J’ai l’honneur d’être avec respect, Mylord,

Votre très humble et très obéissant serviteur,

L’Evêque de Moulins.

         ce 27 Mars 1808.


My Lord,

The fresh bounties with which you deign to overwhelm me fill me with a gratitude which it is impossible for me to express, but if I dare say so, it is again, less, the kindnesses, in their relation to the comfort and help they have given me, which make me feel all that an upright and sensitive nature should feel, than the letter which you have done me the honour to write.

All that I feared was to displease you, by my importunity and indiscretion, but the amiable and obliging manner in which under all circumstances you have deigned to reply to me, has made me experience a satisfaction, of which only a heart like yours can judge.  If you had been able to p. 301see what passed within me when reading it, I feel sure that you, thinking as you do, would have had real pleasure, and by putting me, through your gifts, in a position to free myself of this heavy debt of £200 which I have contracted, you have relieved me far beyond my expectations, and made it possible for me to enjoy much more peace and ease of mind—and what will add to it still more, is the fact of my being indebted to you.  There still remains one more request, my lord, and that is to allow me to go and see you some day, and tell you in person all that I feel.

I have taken the liberty, my lord, of telling you all that passed between the Transport Office and me, about the young prisoner, whom they allotted to me, as servant, and of whom they deprived me, by sending him back to prison.  My circumstances are known to you, and therefore it is easy for you to judge that they will not allow me an expensive servant, such as are the English ones, moreover, I do not speak the English language well enough to be served by one of these, and yet the unfortunate state of my health and a sort of propriety do not allow me to have any servants.  I have recourse to your protection, my lord, and, if by what you deign to give me, and the interest which you have the goodness to take in me, it were in your power to have awarded to me, either by the Admiralty principally, or by the Transport Office, I might hope, not for the young man whom they allowed me before, and whom I do not ask back for private reasons, but for him whom I asked in his place, called Sebastian Sequelleux, a cabin boy, taken on board the Marie Françoise, aged about fifteen years, under the same conditions as the first whose passport I enclose, begging you not to give it up, but to keep it in your own hands, because it may be useful to me—a passport which will justify you that they had not the right to take him back again, nor to act in the manner towards me that they have done—I should be under a real obligation to you.

Since I had the honour of seeing you I have suffered much from vomiting of blood, to which I am subject, it is very hard and very trying for me, under these circumstances, p. 302to have no one near me.  If I hazard this request, my lord, it is your kindness alone, which inspires this confidence, and I implore you to consider it null and void, if you see the least difficulty—and if it should compromise you in the least.  If I can have the young man that I ask for, it is to you alone that I wish to be indebted, and to you alone that he will be granted, so that the Transport Office can see in all that, only the interest you have deigned to take in me.  Forgive so much liberty, so much importunity—but an honest and unhappy Frenchman, who has the happiness to see you, finds in you his prop and stay.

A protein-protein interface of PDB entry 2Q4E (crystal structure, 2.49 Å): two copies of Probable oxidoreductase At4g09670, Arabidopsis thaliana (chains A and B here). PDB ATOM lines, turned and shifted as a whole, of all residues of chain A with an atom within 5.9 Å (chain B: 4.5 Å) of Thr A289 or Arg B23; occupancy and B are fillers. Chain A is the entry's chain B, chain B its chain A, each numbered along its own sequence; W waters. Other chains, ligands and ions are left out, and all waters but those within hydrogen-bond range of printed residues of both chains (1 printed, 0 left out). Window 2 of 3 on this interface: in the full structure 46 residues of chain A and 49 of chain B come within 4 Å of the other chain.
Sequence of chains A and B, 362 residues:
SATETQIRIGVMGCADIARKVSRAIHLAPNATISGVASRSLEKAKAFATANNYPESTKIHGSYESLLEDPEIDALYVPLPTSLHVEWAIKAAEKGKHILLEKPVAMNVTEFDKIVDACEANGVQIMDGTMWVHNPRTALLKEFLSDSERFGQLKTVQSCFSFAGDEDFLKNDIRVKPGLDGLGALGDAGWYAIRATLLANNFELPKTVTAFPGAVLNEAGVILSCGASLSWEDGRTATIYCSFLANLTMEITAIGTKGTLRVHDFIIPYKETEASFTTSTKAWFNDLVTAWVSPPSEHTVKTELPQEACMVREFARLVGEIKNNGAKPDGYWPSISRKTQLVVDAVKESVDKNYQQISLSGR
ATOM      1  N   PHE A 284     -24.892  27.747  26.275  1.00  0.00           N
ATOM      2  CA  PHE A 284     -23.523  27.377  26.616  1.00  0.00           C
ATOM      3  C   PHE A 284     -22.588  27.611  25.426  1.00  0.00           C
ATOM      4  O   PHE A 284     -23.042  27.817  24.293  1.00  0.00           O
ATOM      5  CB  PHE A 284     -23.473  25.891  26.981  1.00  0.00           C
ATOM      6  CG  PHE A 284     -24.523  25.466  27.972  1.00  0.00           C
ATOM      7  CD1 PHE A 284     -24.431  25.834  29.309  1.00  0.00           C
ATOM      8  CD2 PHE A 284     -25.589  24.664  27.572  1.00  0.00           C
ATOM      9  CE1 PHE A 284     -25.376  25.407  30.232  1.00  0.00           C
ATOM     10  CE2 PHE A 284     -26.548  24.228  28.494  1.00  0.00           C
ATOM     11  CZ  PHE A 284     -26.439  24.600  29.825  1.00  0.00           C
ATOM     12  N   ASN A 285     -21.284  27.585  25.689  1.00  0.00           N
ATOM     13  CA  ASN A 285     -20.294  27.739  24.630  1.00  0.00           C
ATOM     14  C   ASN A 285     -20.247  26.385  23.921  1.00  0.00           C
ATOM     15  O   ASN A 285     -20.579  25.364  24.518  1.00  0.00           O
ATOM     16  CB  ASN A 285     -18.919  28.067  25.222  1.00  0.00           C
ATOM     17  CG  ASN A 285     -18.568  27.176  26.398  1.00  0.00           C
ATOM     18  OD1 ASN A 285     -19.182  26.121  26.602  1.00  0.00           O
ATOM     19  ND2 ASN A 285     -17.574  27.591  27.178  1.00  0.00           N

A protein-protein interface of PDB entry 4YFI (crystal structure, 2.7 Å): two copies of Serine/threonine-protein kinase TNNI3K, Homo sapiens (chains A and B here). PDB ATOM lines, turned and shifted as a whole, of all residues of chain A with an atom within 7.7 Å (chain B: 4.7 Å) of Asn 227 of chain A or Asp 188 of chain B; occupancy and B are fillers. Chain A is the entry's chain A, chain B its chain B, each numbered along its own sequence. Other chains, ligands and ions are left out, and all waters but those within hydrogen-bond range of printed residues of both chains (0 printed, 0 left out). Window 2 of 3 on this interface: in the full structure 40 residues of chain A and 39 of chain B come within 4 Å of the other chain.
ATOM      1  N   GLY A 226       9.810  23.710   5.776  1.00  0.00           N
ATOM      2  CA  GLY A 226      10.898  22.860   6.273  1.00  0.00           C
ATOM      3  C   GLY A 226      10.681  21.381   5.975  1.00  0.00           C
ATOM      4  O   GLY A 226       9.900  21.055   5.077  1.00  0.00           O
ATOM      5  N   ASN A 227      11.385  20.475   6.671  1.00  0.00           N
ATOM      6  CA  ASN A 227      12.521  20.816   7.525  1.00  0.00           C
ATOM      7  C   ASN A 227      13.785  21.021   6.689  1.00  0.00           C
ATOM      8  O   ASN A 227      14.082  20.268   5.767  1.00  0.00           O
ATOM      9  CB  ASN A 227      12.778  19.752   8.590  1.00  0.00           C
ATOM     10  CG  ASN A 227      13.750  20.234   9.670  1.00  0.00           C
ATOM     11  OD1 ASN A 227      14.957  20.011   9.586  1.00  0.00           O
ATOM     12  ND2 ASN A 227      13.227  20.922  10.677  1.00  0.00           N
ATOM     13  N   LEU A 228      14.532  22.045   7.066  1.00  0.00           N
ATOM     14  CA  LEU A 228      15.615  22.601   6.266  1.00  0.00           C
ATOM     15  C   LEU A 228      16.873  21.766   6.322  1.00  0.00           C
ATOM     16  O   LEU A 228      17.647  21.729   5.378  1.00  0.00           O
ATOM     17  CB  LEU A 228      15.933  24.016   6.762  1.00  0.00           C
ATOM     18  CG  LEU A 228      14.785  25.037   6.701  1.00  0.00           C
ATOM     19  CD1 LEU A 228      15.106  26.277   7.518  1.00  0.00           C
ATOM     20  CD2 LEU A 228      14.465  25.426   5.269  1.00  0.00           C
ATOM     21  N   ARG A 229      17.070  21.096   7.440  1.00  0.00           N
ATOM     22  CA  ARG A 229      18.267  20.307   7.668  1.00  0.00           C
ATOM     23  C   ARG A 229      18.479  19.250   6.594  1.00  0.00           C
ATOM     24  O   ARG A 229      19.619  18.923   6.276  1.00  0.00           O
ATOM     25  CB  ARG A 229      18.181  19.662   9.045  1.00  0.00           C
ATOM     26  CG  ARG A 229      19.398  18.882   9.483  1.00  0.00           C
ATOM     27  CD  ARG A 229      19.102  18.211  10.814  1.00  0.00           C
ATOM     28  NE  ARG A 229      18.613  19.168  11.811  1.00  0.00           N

I have the honour to be, with respect, my lord,

Your very humble and very obedient servant,

The Bishop of Moulins.

         27th March 1808.


Mr. Commissioner Rupert George to Captain Moorsom, Secretary to Lord Mulgrave

Transport Office,
19th March 1808.

Dear Sir,

In answer to what is stated in Lord Fitzwilliam’s letter to Lord Mulgrave, I request you will inform his Lordship that the Bishop of Moulins was introduced to me by the Bishop of Montpellier, and at his request I prevailed on my colleagues to release a Prisoner of War from Norman Cross Prison to attend upon him; this, I am sorry to acknowledge, was irregular and unauthorised, but I was actuated by motives of humanity, as the Bishop complained that his finances were so limited that he could not afford to keep any servant of a different description.  This should have influenced the Bishop to keep his servant from carrying on any improper traffic with the Prisoners; on the contrary he became the instrument of introducing straw, manufactured, p. 303to the Prisoners for the purpose of being made into hats, bonnets, etc., by which the Revenue of our country is injured, and the poor who exist by that branch of trade would be turned out of employ, as the prisoners who are fed, clothed, and lodged at the public expense would be able to undersell them.

I must observe that this is the only article which the Prisoners are prevented from manufacturing.